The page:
Demand for labour came not only from army but also from other sectors of the economy connected with the war. This, along with massive development programme launched soon after Independence also opened up huge opportunities for educated Keralites. The surge in industrial activity led to huge demand for skilled workers and educated persons in various states of the country.
According to Joseph, this served as pull factors to the migratory movements from Kerala which was in the forefront of educational development. This transformed the state from a net in-migration area to net out-migration area. Out-migrants from Kerala as a percentage to state population accounted for only 3.69 percent in 1961. This went up to 4.44 percent by 1981. The state accounted for 4.74 of the total inter-state migrants in the country in 1981.
Though migrants from Kerala can be found in almost all types of occupations, their presence is more conspicuous in the "employment of' office personnel as typists, stenographers, accountants and clerks".
After breaking off the initial inertia, there was no stopping for the home-bound Keralites. They started exploring opportunities everywhere. Soon, educated young men started moving to the West as well with the US becoming a favourite destination for engineers, doctors, business executives, accountants and paramedical professionals like nurses. Keralites, who started moving to the US after Independence, formed roughly 10 percent of the Indian population there, according to studies.
However, the discovery of oil in the Gulf in 1966 was the major trigger for the biggest stream of migration from Kerala. This came when potential migrants from the state were put in a predicament by the shrinking employment opportunities in other parts of India. The massive construction activities spurred by the oil boom in countries like Saudi Arabia, Kuwait, Bahrain, Oman, Qatar and United Arab Emirates also attracted the migrants.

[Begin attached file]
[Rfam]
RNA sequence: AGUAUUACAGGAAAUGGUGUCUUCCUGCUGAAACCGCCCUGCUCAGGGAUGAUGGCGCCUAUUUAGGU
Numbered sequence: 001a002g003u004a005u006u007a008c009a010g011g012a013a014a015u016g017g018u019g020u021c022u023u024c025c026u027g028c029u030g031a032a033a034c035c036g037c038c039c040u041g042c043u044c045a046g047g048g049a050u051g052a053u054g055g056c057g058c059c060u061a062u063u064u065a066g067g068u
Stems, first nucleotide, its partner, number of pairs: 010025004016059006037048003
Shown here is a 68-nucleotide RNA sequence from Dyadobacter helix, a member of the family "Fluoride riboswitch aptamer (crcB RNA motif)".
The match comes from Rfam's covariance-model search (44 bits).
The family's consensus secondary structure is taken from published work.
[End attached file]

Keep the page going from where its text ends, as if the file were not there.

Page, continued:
The ethnic connections between the Mappilla Muslims of Malabar and the Arabs (the former is believed to be descendants of Arab merchants) and the maritime trade relations Kerala had with countries in the West Asia since ancient times made matters easy for the potential migrants in Kerala.
The migrants made best use of these favourable conditions by working hard without complaining about the working conditions, said S Irudaya Rajan, who has done a number of studies on migration from and its impact, dispelling stereotypes associated with Malayalis being lazy and complaining.
While a Malayali considers manual job inferior to his status and always fight for their rights in Kerala, he transforms completely once he steps out of the state, says Rajan, who is the chair professor of the research unit on International Migration under the Ministry of Overseas Indian Affairs. Once he is outside, the Malayali is ready to do any job, including the manual jobs without complaining about the remuneration or his rights, Rajan tells Firstpost.
Apollo Tyres chairman Onkar Kanwar, who is struggling to keep two tyre manufacturing units running in Kerala in the face of frequent labour struggles, is amazed by this transformation; “If Malyalis are ready to do half the work that they do in Gulf, Kerala can easily become another Dubai.” This observation made by the Apollo group head at an investors’ meet at Kochi a few years ago is perhaps the best testimony to the goodwill enjoyed the Malayali Diaspora.
The migration to the Gulf has left a deep impact on the socio-economic front of the state. Though the remittances they brought has helped the state in reducing poverty, unemployment and relative deprivation, its fallout on the people depending on the migrants both directly and indirectly is huge. The Gulf migration has adversely affected one million married women, two million children and four million aged people, who have been left behind by the migrants.